This would have been subtle to the medieval audience as homosexuality was not the same in the middle ages, however, to those readers who picked up on this undertone, it would have horrified them as this went against all the moral and ethnics they’d been taught. Chaucer’s presentation of the pardoner breaks morals that the Church set, and therefore is a convention that most modern interpretations would recognise as being Gothic. *The text is filled with a macabre atmosphere; this is particularly achieved with Chaucer’s depiction of the attractiveness of evil. Avarice is one of the most stated sins preached in the Pardoners tale, to the contemporary medieval Christian, avarice was strongly against their morals. Avarice was considered a curse and the Pardoner refers to it as “swich cursedness” because it takes away people’s attention from trying to achieve eternal life. In the tale, the attractiveness of avarice is evidently shown in the presentation of treasure found by the rioters “florins fine of gold, y-coined rounde … so faire and brighte’, a ‘precious hoord.” The young rioters are clearly overpowered by the lust of riches and money, this is echoed by the Pardoners own lust for money, despite preaching ‘radix malorum est cupiditas’ he commits avarice as his daily job. The medieval doctrine would condemn this for the reason that he jeopardises other people’s chance of achieving eternal life for his own profit.
The Pardoner often preaches about various the sins that cause bodily corruption. Bodily corruption was viewed a sin as everyone was expected to take care of their body since it was given to them by the divine. The pardoner preaches about gluttony, which destroys the body due to greed for food, the pardoner states that “corrupt was all this world for gluttony”, he also condemns sex and drinking, this makes it a chilling medieval tale as destroying one’s body was a haunting fear in the society. The most Gothic element that appears in the pardoner’s tale is the theme of death and the depiction of the supernatural in the mysterious man. In the 14th century England was hit with the black plague. This was a tragic disease that wiped out 70% of the population in London. As a consequence, death clearly surrounded everyday life. A common theme in medieval times was death. Many artists and authors personified death, this is most clearly shown in the picture “the dance of the dead” where death is represented as dancing skeletons.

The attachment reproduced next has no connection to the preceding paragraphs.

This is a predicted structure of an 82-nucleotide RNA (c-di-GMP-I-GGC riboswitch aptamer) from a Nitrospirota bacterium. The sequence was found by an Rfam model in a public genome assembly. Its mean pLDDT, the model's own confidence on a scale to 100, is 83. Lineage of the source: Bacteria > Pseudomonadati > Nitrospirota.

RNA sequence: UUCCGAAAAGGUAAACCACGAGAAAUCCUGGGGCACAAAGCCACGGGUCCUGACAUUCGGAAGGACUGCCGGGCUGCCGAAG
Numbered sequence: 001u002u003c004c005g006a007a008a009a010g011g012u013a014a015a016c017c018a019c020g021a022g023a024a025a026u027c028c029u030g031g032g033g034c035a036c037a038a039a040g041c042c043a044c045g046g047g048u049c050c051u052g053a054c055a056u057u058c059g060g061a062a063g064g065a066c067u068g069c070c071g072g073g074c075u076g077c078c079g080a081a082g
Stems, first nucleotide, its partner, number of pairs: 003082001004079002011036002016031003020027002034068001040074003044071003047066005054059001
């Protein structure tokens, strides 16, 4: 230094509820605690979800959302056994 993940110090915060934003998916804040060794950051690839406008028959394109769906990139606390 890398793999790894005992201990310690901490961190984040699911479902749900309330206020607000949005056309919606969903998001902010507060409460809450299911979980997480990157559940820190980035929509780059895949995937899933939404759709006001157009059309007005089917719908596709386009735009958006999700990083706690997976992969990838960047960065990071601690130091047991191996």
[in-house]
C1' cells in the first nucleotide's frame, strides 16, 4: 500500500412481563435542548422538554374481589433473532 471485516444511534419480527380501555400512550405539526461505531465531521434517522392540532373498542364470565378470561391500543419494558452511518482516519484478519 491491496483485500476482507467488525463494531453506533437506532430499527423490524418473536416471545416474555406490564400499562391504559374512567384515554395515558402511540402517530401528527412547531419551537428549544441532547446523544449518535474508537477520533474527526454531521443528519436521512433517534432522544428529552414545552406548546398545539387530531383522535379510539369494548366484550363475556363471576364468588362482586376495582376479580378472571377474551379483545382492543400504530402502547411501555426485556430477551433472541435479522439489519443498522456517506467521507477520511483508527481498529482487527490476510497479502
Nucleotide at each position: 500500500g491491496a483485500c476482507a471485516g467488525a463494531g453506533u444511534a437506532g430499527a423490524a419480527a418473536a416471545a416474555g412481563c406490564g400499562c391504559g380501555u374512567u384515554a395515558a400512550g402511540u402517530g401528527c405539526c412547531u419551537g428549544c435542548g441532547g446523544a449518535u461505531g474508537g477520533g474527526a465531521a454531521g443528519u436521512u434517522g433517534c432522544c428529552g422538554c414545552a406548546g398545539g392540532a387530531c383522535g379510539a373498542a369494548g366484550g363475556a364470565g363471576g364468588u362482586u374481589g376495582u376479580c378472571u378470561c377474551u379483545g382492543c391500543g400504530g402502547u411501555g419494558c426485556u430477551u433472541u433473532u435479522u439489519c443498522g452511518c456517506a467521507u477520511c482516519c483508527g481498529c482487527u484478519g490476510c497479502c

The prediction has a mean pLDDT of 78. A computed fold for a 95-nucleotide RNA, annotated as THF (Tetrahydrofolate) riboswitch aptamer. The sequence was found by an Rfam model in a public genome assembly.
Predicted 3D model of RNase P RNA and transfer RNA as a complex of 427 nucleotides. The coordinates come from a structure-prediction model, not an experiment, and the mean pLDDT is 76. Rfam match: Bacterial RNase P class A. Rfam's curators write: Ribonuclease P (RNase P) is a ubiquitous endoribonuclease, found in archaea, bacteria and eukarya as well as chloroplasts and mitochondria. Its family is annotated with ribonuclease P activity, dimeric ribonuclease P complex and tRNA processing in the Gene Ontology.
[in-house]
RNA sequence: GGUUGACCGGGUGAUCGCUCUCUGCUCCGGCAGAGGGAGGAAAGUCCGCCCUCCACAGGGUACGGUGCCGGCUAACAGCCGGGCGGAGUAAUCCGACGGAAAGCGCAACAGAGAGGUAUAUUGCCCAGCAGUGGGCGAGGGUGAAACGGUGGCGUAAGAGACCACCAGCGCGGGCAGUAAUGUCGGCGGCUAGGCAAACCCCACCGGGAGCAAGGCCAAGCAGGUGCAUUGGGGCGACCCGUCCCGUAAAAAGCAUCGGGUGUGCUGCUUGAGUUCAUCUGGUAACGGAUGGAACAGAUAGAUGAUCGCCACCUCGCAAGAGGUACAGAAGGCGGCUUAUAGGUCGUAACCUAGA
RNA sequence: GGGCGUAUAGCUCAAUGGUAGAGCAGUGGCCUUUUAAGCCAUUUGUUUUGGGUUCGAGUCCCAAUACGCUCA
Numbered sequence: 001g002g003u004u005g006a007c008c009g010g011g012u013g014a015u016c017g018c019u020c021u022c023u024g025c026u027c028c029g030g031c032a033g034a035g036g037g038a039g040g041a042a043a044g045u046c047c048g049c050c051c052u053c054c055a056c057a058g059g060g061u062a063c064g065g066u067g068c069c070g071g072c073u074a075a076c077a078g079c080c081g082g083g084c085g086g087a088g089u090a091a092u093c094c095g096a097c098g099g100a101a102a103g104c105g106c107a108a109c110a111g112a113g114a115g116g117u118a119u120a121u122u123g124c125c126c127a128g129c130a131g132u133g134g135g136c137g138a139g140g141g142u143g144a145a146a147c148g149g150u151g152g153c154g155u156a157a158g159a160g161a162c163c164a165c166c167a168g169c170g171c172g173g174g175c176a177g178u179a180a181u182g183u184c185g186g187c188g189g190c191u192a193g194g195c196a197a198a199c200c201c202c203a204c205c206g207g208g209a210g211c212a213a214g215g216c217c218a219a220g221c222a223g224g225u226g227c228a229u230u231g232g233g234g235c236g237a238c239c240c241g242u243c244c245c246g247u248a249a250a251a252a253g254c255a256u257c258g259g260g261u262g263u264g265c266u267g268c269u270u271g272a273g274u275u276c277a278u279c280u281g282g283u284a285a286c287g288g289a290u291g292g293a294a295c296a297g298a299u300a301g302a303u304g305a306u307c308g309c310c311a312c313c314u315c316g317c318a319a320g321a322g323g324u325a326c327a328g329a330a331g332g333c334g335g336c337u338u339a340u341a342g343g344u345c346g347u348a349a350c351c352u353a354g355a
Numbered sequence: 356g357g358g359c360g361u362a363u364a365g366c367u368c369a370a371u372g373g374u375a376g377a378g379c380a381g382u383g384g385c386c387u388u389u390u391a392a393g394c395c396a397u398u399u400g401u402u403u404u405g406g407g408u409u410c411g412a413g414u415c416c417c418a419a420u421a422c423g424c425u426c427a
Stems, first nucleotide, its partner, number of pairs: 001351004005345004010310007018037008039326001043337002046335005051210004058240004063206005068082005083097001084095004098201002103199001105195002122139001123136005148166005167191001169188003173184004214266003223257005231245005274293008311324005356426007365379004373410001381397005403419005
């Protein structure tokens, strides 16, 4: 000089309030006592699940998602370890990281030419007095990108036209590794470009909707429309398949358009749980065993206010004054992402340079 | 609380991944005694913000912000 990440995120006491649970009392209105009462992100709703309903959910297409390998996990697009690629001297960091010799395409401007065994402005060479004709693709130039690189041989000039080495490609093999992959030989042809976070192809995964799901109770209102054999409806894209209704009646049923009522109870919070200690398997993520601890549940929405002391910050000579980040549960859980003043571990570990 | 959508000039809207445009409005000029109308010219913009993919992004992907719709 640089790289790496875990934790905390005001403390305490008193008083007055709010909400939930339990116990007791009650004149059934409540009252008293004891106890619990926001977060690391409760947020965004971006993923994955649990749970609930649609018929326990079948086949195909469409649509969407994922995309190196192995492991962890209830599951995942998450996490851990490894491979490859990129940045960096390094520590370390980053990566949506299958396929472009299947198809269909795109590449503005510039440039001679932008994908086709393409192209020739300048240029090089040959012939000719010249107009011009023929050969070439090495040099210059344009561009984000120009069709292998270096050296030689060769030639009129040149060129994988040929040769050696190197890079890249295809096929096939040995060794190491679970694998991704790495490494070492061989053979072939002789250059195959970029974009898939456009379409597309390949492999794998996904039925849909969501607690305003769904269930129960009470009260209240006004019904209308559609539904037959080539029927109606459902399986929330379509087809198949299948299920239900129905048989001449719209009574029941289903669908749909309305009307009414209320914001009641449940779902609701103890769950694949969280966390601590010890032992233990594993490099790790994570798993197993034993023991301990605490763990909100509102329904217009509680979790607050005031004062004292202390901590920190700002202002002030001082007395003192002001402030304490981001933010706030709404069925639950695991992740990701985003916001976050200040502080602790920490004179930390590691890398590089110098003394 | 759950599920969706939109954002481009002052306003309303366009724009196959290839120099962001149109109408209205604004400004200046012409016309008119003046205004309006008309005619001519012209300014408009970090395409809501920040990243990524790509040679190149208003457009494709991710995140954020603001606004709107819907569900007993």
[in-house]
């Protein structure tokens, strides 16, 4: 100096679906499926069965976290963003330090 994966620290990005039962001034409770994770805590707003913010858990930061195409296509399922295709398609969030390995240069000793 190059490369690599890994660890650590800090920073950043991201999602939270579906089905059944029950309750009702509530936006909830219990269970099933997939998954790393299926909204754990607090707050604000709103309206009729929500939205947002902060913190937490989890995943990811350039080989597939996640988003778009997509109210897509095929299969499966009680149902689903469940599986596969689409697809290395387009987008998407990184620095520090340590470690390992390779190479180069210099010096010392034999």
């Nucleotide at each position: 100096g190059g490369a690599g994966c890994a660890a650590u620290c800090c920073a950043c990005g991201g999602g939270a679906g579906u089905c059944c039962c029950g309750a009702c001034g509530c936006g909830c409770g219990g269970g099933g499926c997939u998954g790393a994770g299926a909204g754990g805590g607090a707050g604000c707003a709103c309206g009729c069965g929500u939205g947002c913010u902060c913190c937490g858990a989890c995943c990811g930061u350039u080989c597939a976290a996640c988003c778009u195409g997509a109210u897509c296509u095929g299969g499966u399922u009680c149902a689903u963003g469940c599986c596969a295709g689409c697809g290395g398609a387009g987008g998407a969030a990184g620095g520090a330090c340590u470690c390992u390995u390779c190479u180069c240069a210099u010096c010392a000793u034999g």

Chaucer also personifies death in the pardoner’s tale. Death in itself is a very gothic theme, it’s included in many later gothic texts, just as the works of Edgar Allen Poe, Stokers ‘Dracula’ and Wildes ‘Dorian Gray.’ The personification of death makes it chilling and horrifying as there’s no way to escape it. Countless Gothic texts, such as Frankenstein and Dracula embody their society’s biggest problems into their ‘supernatural.’ Since the black plague was a massive issue, the old man in the text represents death, one of society’s biggest problems. Chaucer, in his representation of the old man, perverts the usual depiction of them being wise and instead gives him an air of mystery.
Mystery is key in Gothic literature; it tampers with the audiences emotions as they deal with the unknown. Chaucer presents the old man with an eerie atmosphere “this olde man gan loke in his visage.” This line would endorse a sense of horror into the reader as the man just stares at one of the young men. The pardoners tale follows many of the conventions of Gothic, although it was written many years before the Gothic period is thought to have started it’s still considered a Gothic text to an extent as it would have haunted the medieval audience.